Tag Archives: #Compliance

Operational Resilience – Emerging Insights from 100 days of COVID-19 lockdown

By Prashant Shah, Executive Principal, AXCELERUS, LLC

SARS-CoV-2 (Photo Source: NIAID-RML; Wikimedia Commons; Under Creative Common License)

Introduction

COVID-19 for most businesses felt like a Black Swan event. Even their Business Continuity Plans (BCPs) were impacted as practically most did not address the nature of lockdown or stay-at-home policies that were enforced globally. Whether business scrambled or had a relatively smooth sailing, we were keen to see if the 100+ days of lockdown due to COVID-19 highlighted an area of operational risk that were either new or an existing risk area that took on a significant proportion. So, we asked our clients, vendor partners, and consulting partners one question:

“In the past 3 months, as you transitioned to work from home, what was one key operational risk that was amplified or newly discovered?”

And what we found was a story of Operational Resilience. Collectively a number of operational risks came up as areas where they struggled, but most were able to manage the transition.

We summarize the findings from the 30+ responses we obtained under 5 key Operational Risk areas in the hope that you use this opportunity to further increase your Operational Resilience.

Operational Risk Area 1: Technology and access

With work from home becoming mandatory, companies without cloud based turrets were compelled to invest in one when installation of physical turrets become nearly impossible. This transition also put pressures on the Confirms group, and cases where things fell through the cracks were also observed.

Photo Source: Foreign Economic Espionage in Cyberspace; Wikimedia Commons; Under Public Domain

Bandwidth was another area where companies with scalable VPN infrastructure experienced limited disruptions. Network latency become important especially for front office trades as well as for real-time monitoring and trade surveillance. Network outages and the resultant lack of access to apps was an area where people complained of it being a major irritant. Loss of real-time communications at one company resulted in communications delays and a missed opportunity in managing ships and other logistics. Risks in stability of IT and communications infrastructure were amplified and became a key point for company responses and investments.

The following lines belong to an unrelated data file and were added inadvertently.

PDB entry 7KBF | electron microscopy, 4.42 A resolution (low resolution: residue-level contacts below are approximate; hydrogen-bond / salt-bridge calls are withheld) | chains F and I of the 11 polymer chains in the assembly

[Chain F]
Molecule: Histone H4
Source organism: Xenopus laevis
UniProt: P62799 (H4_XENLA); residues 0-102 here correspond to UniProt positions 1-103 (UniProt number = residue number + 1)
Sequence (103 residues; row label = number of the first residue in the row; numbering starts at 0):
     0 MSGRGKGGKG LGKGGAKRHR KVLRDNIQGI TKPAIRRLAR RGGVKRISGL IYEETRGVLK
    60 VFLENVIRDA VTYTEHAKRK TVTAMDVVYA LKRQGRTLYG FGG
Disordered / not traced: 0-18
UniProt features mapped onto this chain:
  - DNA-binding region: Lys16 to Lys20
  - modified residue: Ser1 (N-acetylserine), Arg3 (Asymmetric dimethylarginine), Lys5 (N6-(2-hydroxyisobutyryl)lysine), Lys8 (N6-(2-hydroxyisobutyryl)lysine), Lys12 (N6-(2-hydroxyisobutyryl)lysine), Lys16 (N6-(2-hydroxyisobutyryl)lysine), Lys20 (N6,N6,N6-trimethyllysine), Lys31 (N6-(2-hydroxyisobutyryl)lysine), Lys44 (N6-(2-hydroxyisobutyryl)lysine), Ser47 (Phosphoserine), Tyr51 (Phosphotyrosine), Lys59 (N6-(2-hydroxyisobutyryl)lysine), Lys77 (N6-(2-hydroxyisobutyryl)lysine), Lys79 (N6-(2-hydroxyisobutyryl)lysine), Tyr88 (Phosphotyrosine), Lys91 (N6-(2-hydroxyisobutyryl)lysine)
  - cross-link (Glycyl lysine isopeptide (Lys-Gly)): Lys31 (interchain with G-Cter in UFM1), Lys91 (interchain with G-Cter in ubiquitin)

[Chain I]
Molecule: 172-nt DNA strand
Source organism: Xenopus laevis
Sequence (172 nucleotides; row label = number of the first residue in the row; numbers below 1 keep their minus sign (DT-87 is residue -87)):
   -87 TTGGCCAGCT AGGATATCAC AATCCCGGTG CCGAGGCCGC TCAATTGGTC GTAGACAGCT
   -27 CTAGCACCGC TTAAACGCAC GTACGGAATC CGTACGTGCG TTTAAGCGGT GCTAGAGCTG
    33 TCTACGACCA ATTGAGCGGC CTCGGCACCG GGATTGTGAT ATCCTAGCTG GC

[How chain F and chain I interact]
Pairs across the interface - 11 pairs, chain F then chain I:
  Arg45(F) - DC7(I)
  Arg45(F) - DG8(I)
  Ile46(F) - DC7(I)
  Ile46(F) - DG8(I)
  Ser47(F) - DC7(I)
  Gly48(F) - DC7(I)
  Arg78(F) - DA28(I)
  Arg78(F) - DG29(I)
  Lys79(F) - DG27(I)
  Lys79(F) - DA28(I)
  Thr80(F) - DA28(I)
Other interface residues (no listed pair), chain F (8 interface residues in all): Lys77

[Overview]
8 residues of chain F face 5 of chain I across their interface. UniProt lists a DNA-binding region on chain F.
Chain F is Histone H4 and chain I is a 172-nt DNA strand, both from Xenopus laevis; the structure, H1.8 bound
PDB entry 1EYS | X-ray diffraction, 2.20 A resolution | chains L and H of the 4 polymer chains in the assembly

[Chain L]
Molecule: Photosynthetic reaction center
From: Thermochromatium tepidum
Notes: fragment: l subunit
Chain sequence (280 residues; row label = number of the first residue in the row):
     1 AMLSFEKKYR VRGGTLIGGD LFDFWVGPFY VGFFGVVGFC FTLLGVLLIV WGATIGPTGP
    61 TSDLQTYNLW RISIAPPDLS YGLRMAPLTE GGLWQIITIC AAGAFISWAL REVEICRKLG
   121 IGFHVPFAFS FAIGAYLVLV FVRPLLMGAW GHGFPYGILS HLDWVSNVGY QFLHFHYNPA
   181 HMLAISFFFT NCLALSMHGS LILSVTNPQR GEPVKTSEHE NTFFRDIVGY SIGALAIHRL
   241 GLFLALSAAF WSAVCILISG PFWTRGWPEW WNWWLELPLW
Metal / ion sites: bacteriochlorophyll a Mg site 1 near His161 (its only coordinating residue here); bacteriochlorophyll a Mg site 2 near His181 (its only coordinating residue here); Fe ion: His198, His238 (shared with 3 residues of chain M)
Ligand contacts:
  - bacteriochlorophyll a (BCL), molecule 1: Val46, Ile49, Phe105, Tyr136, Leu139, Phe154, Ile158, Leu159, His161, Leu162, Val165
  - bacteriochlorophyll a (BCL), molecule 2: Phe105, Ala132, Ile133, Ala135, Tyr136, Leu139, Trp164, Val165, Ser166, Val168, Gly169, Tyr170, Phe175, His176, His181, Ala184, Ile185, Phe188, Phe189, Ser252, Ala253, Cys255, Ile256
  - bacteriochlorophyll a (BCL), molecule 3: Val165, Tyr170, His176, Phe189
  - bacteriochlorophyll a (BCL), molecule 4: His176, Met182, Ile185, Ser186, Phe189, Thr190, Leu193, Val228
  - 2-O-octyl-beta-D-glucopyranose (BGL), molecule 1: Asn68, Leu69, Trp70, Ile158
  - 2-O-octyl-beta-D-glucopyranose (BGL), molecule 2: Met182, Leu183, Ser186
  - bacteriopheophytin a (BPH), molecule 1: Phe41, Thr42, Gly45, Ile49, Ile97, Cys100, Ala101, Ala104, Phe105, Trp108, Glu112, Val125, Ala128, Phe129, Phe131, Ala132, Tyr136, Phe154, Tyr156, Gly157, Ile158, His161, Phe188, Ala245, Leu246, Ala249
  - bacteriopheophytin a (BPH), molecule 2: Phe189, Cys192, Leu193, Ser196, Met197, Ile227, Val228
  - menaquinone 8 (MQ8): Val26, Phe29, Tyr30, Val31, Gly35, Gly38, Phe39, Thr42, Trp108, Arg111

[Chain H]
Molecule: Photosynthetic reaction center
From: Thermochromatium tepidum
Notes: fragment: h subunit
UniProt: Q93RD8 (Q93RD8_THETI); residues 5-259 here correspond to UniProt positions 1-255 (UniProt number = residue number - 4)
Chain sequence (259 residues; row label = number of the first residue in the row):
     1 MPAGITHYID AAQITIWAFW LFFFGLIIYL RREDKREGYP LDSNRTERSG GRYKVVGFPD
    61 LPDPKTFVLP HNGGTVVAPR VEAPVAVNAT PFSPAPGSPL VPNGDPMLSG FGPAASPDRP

Poor authenticated access control was another highlighted area of risk. One company responded with moving from one-factor authentication to two-factor authentication.

People also expressed concerns in the area of cybersecurity. Security of collaboration tools and virtual processes become important.  Cyber hygiene and enforcement of company policies related to adhering to proper cyber protocol became apparent.

Operational Risk Area 2: Data security

Photo Source: Foreign Economic Espionage in Cyberspace; Wikimedia Commons; Under Public Domain

Another interesting area of risk that became apparent was the exposure of internal data layers (i.e. internal SharePoint data) to external locations via remote desktop or host interaction as well as through non-secure file sharing — all coupled with poor authenticated access control.

Inadvertently sharing one’s client or confidential information with another party while sharing screens was also identified as a key data security risk.

One respondent highlighted challenges in maintaining physical data security for documents and processes that are difficult to digitize.

The lockdown also highlighted siloed data repositories and analytics platforms as well as risks from non-digitized processes and spreadsheets and non-synchronized updates.

We believe data security is an area companies need to continue to monitor and invest. While VPN may provide a line of defense, companies need robust policies and enforcement to ensure data security protocols are followed and become part of remote access culture.

Operational Risk Area 3: Communications

While many people complained of an overload of virtual meetings, some missed the spontaneity and effective collaboration of a team sitting in one room and potential quicker resolution of issues. Risks of missing non-verbal cues and teams heading in different directions were also highlighted. Others found the benefit of teams adhering to meeting protocols and self-solving issues to reduce the need to meet.